Rome - Strolling, sightseeing, shopping

You know it's been a long day, when I start with a picture of the rising sun....
Our hotel room goes out directly to a big terrace from where  you can go up to the roof. 
What more convenient way to see the sun rise over Rome?

This meant that we got up before 7 AM and had an entire day's time to explore the city.
And the best way to do it is by walking, it lets you see the little things that make a place special.

As we had already noticed, there are few big cars in Rome. In fact, I think I have never seen so many Smart cars as here! 
3 in one picture and a small Fiat:
There was a market hall on the way into town where we got two apples for snacks.
A good part of our walk was along the old city walls until we arrived at the Villa Borghese - in the old sense, "villa" doesn't mean house but estate. So there isn't one big Borghese house but a large park with a few buildings in it.
Byron greeting us at the entrance - he was a big fan of Italy.
This park has so many pretty corners.
And a bunch of fountains of course.
The main attraction is the lake with its fake temple. You can even rent a boat and row around it.
Here's a short video:
Sunbathing turtles
So romantic...

On one end of the park there's a terrace with a great view.
In the distance: Capitol hill, where we would end up later in the day. It looked very far, but then we really walked a LOT that day!
The Spanish stairs are not to far - and there is no way to photograph them without hundreds of people in the picutre, so I didn't even try.
Olivier doing his best.
Strolling through the streets, getting into shopping mode...
There are some really small cars here! Their licence plates look like those of motorbikes, so I guess they're only used to get around town. One of the popular brands is Aixam.
You can easily see dozens of famous attractions in Rome without spending a single Euro - except for gelato and a pair of new shoes here and there....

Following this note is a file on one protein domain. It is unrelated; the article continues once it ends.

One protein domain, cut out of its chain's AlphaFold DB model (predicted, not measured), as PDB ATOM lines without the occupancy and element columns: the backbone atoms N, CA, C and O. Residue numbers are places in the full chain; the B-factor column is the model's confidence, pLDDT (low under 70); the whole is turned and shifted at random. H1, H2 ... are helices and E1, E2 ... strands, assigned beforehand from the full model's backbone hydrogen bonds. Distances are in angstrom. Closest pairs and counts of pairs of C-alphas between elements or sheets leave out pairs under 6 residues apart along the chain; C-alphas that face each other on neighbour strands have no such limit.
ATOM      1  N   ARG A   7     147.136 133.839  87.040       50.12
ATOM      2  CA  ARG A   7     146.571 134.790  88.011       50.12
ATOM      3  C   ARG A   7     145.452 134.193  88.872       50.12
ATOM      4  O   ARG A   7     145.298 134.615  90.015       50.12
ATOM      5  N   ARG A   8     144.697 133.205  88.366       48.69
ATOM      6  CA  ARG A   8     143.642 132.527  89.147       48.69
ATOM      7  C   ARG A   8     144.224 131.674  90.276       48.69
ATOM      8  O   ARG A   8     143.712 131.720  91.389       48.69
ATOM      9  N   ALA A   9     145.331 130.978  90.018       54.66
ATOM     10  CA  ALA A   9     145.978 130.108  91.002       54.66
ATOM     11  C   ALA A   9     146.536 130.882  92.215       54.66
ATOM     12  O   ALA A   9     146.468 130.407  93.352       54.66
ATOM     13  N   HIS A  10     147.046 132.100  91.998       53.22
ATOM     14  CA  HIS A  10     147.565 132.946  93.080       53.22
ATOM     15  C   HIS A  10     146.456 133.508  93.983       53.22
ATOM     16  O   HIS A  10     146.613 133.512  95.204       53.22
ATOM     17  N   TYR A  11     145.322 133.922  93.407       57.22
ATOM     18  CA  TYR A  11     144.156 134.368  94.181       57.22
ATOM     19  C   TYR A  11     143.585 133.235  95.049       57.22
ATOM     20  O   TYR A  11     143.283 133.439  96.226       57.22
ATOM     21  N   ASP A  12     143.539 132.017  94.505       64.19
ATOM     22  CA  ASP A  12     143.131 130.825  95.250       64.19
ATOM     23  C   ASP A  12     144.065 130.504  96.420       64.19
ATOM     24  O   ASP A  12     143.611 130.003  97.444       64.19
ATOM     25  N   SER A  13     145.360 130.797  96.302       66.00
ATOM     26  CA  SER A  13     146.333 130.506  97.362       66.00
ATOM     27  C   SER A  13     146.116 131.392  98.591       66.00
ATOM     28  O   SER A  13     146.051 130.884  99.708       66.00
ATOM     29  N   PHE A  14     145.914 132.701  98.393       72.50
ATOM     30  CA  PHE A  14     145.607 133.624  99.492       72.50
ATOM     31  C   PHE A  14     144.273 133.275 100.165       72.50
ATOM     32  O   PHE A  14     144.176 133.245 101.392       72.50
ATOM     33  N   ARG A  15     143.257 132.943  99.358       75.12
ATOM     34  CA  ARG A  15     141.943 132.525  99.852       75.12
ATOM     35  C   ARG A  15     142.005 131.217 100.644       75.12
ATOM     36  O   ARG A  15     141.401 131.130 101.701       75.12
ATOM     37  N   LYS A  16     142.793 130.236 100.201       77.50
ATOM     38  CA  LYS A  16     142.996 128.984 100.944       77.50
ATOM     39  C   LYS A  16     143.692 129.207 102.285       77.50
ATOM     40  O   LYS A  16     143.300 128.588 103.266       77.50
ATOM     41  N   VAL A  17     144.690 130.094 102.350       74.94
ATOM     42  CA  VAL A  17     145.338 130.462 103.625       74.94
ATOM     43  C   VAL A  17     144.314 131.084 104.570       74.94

The Trevi fountain is currently being renovated. Oh well, next time...
Just walk around and you will see soooo many great buildings. This is a rather humble one compared to others...
Entrance to the Dante Aligheri society. Where everything is written in marble.
Piazza Navona - now that's impressive! Well, that was the whole intention I guess. You can hardly see the fountains with all the market stands and street artists around here.
Clouds add drama to everything...
Just around the corner, for contrast: a less spectacular but still typical building.
Churches are EVERYWHERE! So we gave in and entered the one for St. Andrea.
The catholics don't dissapoint! You would never guess that this is a religion based on a man who preached poverty....

Decorations in every little corner
And on the floor
Beautiful ceiling
Much older and a little less intact: Roman temples, up to 2400 years old! Piazza Argentina (not named after the country).
San Marco church - a darker type. There was constant praying to the Virgin Mary over the loudspeaker.

Let's build a little decorative something on the hill...
Altar of the Fatherland - also called the Vittorianio, typewriter or wedding cake
You can go inside and walk up to the terrace - of course we did! 
From there an elevator takes you to the top of the building. It's the only attraction that we payed for all day, but it was so worth it!
Here we are!
And guess what - it was sunset time!
Also, the moon was rising. We took pictures of it through the telescope.

Traffic on the Piazza Venezia below
Moon over the Colosseum
Twin peaks...
Oh, and there is of course a Santa Maria church right next to the Vittorianio, which we entered through an unassuming side door.
Churches look different at night without the light coming through the windows, but still beautiful.

Coming out of the main entrance
Yes, I've been shopping!
We started our way home - just to stop after a few meters at the Trajan's column. Like half of the things today, we found this without even looking for it.
Forum Traianum
To show you how close it is - that's the Vittorianio right behind it.
From there we went on the Via 20 Settembre, a very long, very straight street lined with big palaces, which took us back to the hotel in about 40 minutes.
We ended the evening in the nearby park's restaurant.
Delicious pizza!